Addressing Food Insecurity in Protracted Crises
The number of undernourished people in the world remains unacceptably high at close to one billion in 2010 despite an expected decline – the first in 15 years. This decline is largely attributable to a more favourable economic environment in 2010 – particularly in developing countries – and the fall in both international and domestic food prices since 2008.
FAO estimates that a total of 925 million people are undernourished in 2010 compared with 1.023 billion in 2009. Most of the decrease was in Asia, with 80 million fewer hungry, but progress was also made in sub-Saharan Africa, where 12 million fewer people are going hungry. However, the number of hungry people is higher in 2010 than before the food and economic crises of 2008–09.
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The number and the proportion of undernourished people have declined, but they remain unacceptably high. Undernourishment remains higher than before the food and economic crises, making it ever more difficult to achieve international hunger targets.
Countries in protracted crisis require special attention. They are characterized by long-lasting or recurring crises and limited capacity to respond, exacerbating food insecurity problems.
Improving food security in protracted crises requires going beyond short-term responses in order to protect and promote people’s livelihoods over the longer term. Appropriate responses must also recognize the different impacts of protracted crises on men and women.
Supporting institutions is key to addressing protracted crises. Local institutions, in particular, can help address food security problems in protracted crises, but they are often ignored by external actors.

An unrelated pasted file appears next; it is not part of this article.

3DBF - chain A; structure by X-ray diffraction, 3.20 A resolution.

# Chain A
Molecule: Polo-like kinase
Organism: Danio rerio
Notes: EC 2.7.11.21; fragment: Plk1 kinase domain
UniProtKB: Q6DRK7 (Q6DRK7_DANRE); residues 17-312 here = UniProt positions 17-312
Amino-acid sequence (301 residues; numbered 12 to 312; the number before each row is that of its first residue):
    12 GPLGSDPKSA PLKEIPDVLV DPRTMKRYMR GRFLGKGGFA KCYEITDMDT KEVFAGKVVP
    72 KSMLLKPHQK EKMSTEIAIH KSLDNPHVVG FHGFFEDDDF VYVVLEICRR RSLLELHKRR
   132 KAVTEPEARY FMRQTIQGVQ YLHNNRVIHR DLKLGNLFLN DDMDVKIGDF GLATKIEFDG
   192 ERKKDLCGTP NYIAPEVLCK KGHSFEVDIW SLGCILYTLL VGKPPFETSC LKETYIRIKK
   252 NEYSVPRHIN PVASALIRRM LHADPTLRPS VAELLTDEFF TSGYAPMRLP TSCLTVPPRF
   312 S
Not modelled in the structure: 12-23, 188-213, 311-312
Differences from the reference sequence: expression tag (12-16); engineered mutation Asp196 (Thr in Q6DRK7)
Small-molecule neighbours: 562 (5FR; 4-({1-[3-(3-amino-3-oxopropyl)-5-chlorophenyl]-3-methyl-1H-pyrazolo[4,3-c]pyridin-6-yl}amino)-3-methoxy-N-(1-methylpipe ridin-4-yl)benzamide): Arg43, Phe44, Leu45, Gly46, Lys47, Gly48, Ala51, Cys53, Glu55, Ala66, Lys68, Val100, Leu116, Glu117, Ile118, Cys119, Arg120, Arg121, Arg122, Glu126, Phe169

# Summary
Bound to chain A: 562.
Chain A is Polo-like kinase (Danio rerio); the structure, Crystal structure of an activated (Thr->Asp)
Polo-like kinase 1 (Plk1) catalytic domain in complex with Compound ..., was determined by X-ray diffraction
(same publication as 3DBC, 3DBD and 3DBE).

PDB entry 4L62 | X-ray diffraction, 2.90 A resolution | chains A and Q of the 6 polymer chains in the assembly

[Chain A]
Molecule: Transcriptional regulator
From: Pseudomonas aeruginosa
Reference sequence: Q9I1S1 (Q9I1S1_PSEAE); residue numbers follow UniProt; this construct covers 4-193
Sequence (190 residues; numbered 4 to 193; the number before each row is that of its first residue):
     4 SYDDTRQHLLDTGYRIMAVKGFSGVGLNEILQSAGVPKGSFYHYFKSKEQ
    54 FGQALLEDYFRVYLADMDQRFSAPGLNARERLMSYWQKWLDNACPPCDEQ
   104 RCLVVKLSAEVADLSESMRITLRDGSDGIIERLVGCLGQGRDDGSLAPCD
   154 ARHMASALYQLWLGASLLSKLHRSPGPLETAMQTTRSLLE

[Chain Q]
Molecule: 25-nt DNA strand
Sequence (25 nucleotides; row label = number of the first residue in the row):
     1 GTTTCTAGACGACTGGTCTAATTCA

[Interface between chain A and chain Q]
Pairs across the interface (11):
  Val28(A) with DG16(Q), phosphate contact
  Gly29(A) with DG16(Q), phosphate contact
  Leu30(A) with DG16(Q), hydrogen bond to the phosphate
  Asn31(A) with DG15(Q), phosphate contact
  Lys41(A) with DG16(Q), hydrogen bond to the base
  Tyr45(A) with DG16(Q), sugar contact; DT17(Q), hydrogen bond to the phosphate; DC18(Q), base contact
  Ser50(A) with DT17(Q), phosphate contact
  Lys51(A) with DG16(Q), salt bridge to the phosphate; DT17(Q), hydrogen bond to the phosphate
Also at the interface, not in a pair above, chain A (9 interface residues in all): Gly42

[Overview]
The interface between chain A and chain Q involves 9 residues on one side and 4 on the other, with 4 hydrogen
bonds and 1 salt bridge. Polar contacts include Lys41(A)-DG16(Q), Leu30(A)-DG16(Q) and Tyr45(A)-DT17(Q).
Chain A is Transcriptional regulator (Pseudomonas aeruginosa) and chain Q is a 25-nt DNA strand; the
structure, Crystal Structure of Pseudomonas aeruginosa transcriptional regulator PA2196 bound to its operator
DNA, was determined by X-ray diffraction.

Agriculture and the rural economy are key sectors for supporting livelihoods in protracted crises, but they are not properly reflected in aid flows. While agriculture accounts for a third of national income in countries in protracted crisis, the sector receives only 4 percent of humanitarian aid and 3 percent of development aid.
The current aid architecture needs to be modified to better address both immediate needs and the structural causes of protracted crises. Important areas of intervention (including social protection and risk reduction) are often underfunded.
Food assistance helps build the basis for long-term food security, and is particularly important in countries in protracted crisis. The use of a varied set of food assistance tools, complemented by innovations in how food is procured, will serve as a strong basis for food security in the longer term.
Broader social protection measures help countries cope with protracted crises and lay the foundation for long-term recovery. Key interventions include providing safety nets, insurance when appropriate, and services such as health and education.